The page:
Proof of unique human


#243

Actually they walk amongst us already. Identical twins.

Yes I know there are laborious methods to separate them, but for the purposes of POUH, they will show as identical.

There are also people who have dual DNA. More rare but often enough to be a problem for POUH.

And the real problem is that any test (so far) that does not involve a trusted 3rd party to verify, is subject to fooling. Many can allow one person to appear as multiple different humans. All so far allow tricking.


#244

I have thought a lot about this and I think the only solution is issuing IDs by mail. This is the same as banking and voting - an address is required. Most people only have rights/access to one residence. You can’t fake a mailing address.

There would have to be a maximum limit of say 5 users per address, to prevent individuals obtaining countless IDs. Individual addresses could be recorded and managed by a system that notes which have already been applied for (and so no more IDs can be issued to said address).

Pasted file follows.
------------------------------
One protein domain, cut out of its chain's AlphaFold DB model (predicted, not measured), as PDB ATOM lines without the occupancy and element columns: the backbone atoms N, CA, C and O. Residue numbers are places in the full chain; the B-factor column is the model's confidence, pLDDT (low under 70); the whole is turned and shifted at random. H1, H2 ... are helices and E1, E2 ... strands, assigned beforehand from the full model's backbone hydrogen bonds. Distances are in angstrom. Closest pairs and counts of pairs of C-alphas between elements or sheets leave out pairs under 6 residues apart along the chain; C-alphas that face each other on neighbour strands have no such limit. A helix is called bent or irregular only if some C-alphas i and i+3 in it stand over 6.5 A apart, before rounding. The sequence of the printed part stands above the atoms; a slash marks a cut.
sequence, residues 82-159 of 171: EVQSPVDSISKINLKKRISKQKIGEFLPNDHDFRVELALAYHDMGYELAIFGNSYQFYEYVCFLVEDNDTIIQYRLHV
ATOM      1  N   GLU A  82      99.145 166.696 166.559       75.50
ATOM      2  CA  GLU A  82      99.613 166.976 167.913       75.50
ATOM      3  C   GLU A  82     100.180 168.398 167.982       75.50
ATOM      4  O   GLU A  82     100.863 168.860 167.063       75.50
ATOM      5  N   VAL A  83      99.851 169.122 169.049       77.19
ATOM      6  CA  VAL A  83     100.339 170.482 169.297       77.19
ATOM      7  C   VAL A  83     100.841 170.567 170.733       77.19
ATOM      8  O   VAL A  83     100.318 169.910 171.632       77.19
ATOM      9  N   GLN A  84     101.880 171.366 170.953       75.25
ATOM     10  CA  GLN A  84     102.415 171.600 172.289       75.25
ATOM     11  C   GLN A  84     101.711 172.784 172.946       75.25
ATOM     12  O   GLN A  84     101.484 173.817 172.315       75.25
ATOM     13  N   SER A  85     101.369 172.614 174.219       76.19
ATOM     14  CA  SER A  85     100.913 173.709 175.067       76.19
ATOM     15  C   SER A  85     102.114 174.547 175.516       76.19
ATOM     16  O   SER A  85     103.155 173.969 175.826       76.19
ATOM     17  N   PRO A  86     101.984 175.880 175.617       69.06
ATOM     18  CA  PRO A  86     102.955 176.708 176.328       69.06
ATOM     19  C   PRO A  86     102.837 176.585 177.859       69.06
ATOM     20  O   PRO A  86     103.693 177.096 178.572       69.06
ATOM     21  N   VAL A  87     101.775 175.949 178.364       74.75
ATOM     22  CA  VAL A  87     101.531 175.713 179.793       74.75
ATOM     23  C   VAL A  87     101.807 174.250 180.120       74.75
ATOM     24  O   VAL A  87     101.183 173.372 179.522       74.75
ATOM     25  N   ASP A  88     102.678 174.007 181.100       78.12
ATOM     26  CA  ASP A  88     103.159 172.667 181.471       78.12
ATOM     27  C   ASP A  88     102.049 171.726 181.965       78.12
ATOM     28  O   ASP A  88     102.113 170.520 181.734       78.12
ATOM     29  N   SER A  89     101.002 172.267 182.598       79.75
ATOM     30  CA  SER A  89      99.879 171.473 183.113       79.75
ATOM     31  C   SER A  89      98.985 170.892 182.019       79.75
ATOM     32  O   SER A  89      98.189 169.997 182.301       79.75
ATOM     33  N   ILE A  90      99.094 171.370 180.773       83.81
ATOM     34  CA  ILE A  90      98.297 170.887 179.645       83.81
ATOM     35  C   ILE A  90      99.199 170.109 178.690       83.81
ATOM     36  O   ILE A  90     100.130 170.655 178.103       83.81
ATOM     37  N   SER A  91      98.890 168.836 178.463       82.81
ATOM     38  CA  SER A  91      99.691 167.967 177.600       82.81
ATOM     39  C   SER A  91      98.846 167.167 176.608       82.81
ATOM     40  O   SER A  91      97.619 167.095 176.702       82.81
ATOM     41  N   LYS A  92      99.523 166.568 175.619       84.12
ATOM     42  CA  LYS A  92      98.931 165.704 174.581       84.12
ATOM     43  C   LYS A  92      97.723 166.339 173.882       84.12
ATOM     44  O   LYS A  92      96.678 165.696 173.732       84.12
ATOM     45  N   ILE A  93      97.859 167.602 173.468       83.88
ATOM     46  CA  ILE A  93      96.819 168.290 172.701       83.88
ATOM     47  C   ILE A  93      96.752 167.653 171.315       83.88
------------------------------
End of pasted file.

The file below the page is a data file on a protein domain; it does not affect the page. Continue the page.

To prevent persons sending other people unwanted user IDs (and these people may want to apply at a later date, without having to search for a letter someone else applied for 2 years previous and thought it was rubbish then threw away, for example), these new IDs and users could be linked to a confirmation code included in said letter, meaning that only the person who has access to the mail can confirm if it was them that applied for it or not.

IDs and passwords received by mail should be required to be “scratch to reveal” - allowing anonymity to be retained regardless of the fact it was sent to your private address, and then changed upon receipt - quite like modern banking security.
Yes there is a physical cost here and someone is going to have to do it, but is necessary for this function. If there was a small fee to cover physical cost network this could help fund GETs or something like that. This would mean maidsafe being not fully decentralized but there would be no loss of anonymization. At most maidsafe would have a record of who has applied for a maidsafe ID, but is that really a problem?


#245

Not true, I live in a van and have had to do this alot tbh lol


#246

But could you send mail to said address? Jealous of van life!


#247

i guess that would be harder


#248